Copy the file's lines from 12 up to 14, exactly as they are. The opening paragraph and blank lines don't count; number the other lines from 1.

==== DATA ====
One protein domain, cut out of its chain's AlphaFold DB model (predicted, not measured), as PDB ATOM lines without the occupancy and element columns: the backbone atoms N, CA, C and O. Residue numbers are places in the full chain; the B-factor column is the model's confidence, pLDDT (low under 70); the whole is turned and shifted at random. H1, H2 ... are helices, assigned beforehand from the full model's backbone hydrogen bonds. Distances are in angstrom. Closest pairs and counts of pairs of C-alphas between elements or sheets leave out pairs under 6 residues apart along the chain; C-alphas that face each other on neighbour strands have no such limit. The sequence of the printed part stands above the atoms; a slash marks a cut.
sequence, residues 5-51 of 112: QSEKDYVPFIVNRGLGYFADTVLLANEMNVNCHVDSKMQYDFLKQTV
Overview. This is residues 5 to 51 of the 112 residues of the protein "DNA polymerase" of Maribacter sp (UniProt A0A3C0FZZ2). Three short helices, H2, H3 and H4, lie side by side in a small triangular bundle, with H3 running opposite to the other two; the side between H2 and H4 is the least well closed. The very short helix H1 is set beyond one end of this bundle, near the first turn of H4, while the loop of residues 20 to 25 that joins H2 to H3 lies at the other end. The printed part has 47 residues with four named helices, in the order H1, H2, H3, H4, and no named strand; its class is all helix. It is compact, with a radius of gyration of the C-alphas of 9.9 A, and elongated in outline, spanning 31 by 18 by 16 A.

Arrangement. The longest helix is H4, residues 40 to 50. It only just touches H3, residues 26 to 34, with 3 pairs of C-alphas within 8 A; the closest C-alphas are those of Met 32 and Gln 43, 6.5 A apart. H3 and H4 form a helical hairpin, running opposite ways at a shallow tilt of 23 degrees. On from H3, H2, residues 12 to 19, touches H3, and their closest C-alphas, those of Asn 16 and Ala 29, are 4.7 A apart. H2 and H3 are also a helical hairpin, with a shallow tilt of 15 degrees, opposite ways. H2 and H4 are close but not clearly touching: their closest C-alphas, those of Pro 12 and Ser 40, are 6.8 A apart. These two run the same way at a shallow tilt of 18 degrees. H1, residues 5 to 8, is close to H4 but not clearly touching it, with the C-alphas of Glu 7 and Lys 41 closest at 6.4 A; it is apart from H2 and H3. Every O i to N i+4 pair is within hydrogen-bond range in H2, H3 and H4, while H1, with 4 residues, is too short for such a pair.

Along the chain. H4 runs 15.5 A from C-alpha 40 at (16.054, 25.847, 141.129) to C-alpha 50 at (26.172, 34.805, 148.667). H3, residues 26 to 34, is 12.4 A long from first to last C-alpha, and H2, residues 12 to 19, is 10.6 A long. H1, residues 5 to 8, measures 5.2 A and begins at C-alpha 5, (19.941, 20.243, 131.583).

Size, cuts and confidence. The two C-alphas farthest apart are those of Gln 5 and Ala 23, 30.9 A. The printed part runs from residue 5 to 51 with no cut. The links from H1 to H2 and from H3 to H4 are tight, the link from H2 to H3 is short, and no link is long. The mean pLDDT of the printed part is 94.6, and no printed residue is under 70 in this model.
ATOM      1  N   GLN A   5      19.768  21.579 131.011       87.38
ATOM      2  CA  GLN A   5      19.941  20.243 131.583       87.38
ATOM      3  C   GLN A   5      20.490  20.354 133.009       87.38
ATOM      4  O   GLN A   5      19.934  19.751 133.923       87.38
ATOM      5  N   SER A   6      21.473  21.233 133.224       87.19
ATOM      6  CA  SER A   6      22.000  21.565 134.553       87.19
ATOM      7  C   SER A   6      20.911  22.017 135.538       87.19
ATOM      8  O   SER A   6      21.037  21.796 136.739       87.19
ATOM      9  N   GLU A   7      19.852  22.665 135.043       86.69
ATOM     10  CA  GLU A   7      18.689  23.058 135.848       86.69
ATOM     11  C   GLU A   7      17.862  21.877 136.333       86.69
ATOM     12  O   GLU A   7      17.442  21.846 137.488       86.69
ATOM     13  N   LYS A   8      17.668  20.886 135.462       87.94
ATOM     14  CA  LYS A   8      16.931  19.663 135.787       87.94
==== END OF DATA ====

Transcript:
ATOM      7  C   SER A   6      20.911  22.017 135.538       87.19
ATOM      8  O   SER A   6      21.037  21.796 136.739       87.19
ATOM      9  N   GLU A   7      19.852  22.665 135.043       86.69